Not everyone is as particular with their nutrition as I am and I get that, however by structuring my dietary intake I’ve been able to maximize my training of each phase. Basically this means adjusting your nutritional plan or your daily diet to complement your current the training phase.
Depending on which book you read, there are 4-5 phases to a yearly periodization training plan. Base, Build, Peak, Race and Recovery. Each training phase has different amounts of volume, frequency, intensity and duration and each phase builds on the one before. As you progress through each phase, your body will be put under different amounts of physical stress which will impact your needs for fluids, carbohydrates, protein and fats. Utilizing Friel’s dietary periodization my Base training phase is higher in daily fat than my Race phase. It makes sense to me to periodize it this way since my training is not static. In Joe’s book he has an easy to understand “seesaw” diagram in his chapter on Fuel. I have it written down below for the ones without the book handy:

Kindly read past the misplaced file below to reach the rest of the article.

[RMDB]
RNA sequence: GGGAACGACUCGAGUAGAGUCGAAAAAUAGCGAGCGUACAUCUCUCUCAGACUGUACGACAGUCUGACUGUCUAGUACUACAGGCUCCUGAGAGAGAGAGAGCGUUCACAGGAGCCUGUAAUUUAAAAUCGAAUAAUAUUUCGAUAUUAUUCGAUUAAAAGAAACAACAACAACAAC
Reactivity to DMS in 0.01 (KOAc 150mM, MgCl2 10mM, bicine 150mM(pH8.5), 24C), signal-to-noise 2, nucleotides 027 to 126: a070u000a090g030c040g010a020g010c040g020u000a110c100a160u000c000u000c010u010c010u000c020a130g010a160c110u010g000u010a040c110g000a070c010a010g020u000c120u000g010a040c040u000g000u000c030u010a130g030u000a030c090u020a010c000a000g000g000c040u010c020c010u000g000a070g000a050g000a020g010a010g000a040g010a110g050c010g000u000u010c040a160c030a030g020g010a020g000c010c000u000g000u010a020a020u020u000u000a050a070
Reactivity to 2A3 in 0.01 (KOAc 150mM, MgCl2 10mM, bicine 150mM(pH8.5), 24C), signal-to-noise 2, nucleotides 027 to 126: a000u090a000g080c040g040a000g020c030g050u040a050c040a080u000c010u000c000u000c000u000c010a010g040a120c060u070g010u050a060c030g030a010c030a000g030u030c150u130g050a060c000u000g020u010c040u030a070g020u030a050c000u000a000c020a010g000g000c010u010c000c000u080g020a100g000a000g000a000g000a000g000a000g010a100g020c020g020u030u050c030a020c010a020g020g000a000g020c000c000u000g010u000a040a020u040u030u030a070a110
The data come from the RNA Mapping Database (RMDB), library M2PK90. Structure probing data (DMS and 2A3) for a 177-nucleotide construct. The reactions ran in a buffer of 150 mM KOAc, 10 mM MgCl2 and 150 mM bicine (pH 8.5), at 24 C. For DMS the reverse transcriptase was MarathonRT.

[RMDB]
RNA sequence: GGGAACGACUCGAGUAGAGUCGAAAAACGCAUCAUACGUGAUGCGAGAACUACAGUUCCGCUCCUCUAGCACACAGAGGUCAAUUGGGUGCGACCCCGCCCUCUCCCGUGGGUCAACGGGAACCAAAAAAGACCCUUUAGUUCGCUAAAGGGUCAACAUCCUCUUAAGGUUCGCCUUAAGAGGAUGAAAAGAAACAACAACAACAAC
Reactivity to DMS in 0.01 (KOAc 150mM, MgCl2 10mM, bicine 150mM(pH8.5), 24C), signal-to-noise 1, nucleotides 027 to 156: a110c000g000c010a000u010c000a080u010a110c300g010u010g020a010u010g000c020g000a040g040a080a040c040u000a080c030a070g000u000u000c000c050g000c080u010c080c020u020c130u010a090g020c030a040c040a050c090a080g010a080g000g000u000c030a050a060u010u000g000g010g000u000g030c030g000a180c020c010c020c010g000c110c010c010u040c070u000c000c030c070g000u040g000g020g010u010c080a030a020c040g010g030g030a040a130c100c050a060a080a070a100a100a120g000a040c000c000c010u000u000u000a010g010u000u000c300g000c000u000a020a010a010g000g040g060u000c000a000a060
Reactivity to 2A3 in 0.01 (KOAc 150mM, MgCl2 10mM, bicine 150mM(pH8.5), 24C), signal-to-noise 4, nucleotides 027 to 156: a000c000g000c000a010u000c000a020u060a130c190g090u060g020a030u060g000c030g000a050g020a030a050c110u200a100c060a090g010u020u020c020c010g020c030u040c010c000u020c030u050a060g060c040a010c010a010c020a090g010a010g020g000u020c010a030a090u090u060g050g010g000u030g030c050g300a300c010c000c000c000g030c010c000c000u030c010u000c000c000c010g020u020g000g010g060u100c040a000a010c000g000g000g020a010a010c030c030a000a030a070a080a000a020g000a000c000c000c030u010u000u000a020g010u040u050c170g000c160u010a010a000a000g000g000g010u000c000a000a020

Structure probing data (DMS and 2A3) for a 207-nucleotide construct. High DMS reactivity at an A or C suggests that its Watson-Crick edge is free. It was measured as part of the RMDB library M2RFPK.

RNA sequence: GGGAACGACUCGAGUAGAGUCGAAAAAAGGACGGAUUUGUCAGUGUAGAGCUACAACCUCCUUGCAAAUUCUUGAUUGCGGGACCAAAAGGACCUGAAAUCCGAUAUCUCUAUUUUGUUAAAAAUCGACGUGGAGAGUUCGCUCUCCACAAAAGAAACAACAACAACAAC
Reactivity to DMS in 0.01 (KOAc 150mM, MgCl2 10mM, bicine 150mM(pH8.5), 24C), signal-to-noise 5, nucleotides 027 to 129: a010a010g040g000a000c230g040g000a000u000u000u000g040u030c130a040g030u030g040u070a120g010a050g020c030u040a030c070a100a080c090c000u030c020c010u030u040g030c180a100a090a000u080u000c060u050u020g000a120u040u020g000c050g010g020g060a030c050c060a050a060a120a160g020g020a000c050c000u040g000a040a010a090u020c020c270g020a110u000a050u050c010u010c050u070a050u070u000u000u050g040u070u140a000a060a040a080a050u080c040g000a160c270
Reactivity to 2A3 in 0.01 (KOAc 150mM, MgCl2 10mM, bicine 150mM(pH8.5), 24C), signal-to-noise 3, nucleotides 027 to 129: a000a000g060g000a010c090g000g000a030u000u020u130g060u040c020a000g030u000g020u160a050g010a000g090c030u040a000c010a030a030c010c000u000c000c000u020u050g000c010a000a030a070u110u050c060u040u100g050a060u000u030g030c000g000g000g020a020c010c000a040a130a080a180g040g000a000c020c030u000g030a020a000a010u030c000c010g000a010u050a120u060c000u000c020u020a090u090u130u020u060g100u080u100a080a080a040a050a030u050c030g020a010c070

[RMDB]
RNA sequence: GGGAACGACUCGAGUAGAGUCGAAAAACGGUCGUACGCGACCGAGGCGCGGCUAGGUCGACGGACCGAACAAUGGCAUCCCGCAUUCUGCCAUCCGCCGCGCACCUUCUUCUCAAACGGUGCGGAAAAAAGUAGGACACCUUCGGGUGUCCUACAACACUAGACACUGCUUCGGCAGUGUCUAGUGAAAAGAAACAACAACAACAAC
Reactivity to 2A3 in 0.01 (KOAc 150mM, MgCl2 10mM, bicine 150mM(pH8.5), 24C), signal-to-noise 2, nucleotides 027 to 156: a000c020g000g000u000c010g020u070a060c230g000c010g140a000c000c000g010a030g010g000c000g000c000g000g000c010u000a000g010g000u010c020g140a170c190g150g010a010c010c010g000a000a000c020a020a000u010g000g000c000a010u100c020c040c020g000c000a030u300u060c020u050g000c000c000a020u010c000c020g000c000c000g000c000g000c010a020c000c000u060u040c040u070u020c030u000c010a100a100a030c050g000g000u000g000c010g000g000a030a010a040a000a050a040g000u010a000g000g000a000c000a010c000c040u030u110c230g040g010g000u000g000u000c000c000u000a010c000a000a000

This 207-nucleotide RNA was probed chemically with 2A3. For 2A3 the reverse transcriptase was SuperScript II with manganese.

A couple more disclaimers: Not everyone works best on 50% carbs and not everyone is running to race so modify it per client based on their performances.
This may seem over simplified however here are my rules for eating that have been working for me. Nicki, Robb and Kelly can chime in and give much more detailed information, studies and references if that is what you are looking for.
Don’t try anything new on race day.
Don’t carbo-load the night before a race.
Don’t rely entirely on gels and sports drinks to fuel you during training. Experiment with real foods (e.g. dried fruit, salted nuts, etc)
Don’t eat fat right after a hard training session.
What I do:
Pre- race or hard training run- I usually eat 2 eggs (or chicken) and a small apple 2-3 hours prior to workout. No extra blocks of fat for pre run meal.